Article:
In a relationship, it is not necessary that you and your partner will agree on everything. We aren’t sure if opposites always attract, but one always brings their own idiosyncrasies and unique traits into a relationship. While some things are the reason we fall for the other person, other characteristics might not sit so well with our own. Read about how different religious beliefs in a relationship can cause rifts in relationships.
Different Religious Beliefs
(Names changed to protect identities)
Rory and Adam had an idyllic romance. Met in college, married 4 years later. They were so in love that they had never imagined that different religious beliefs could get in the way of their love.
“The change began almost two years ago,” says Adam, “An old friend of hers fell quite ill and passed away. She began talking about death, the afterlife, the existence of God. Initially, I figured she was just emotionally shaken and trying to understand why such a young life left this world.”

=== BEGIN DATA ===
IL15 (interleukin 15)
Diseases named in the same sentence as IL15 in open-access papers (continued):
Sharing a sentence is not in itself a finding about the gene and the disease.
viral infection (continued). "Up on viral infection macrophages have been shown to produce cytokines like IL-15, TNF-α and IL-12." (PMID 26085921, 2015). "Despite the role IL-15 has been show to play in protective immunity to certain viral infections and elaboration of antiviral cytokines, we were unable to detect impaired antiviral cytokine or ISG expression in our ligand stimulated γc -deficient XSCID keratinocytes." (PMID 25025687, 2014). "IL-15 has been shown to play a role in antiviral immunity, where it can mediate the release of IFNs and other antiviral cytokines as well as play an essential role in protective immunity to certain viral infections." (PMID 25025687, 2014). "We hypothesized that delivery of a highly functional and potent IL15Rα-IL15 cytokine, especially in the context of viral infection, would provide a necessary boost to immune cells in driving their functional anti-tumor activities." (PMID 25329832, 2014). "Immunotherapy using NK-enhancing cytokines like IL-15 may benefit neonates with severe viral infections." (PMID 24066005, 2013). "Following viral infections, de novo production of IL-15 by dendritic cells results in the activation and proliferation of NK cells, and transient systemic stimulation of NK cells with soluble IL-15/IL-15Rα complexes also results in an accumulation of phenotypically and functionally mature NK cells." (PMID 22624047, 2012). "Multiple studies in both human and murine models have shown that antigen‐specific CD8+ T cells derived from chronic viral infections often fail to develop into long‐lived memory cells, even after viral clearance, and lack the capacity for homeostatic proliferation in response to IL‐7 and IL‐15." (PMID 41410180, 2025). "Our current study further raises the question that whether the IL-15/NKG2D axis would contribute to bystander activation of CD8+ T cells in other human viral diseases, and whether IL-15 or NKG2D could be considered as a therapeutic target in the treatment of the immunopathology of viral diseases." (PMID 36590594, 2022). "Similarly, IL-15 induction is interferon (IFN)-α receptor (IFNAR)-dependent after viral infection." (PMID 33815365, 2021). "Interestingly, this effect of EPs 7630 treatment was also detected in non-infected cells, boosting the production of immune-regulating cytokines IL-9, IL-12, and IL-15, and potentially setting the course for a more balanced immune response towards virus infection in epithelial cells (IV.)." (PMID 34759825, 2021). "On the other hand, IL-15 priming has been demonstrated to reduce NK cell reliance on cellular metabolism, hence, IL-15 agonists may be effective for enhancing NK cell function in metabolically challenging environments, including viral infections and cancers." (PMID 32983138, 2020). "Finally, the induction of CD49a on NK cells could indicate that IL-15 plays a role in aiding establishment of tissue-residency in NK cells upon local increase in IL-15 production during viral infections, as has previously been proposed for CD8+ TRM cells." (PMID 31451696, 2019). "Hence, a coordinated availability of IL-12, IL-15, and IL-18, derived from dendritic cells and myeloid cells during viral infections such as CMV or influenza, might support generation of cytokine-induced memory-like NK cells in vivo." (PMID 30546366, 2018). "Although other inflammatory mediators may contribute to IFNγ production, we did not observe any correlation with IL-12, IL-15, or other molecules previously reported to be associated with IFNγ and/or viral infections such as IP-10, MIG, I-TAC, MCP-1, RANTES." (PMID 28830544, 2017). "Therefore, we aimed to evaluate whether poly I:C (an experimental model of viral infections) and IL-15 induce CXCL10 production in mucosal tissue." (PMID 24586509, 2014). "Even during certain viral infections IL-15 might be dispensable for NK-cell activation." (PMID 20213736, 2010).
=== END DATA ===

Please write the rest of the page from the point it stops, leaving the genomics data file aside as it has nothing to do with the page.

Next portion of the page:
But her questions did not cease. It seemed like this massive moment had changed her.
How Different Religious Beliefs Alter Relationships
“Yes, I was depressed and nothing made sense anymore. But as I dove deeper into these questions, I found my entire life outlook change. Questions not just about life and God, but also about when I give up my power of rational thought? To decide my identity and choices in life?
“Some identities we are born with and cannot change. And I no longer accepted religion to be one of those,” said Rory, as she announced her plan to embrace atheism in February this year – the second death anniversary of her friend.
Adam shares that he did not take her seriously at first. “As time went on, she seemed very comfortable and accepting of her decision.” But her new ideas and the topic of religion was the elephant in the room. All the questions had suddenly stopped.
“But how can someone let go of something they have believed all their life, just like that?” he asks. For Rory, the answer lies not in letting go of something, rather in holding on to what she truly believes in.
Related Reading: Religion and Marriage: What She Taught Me Through her Prayers
When one spouse is more religious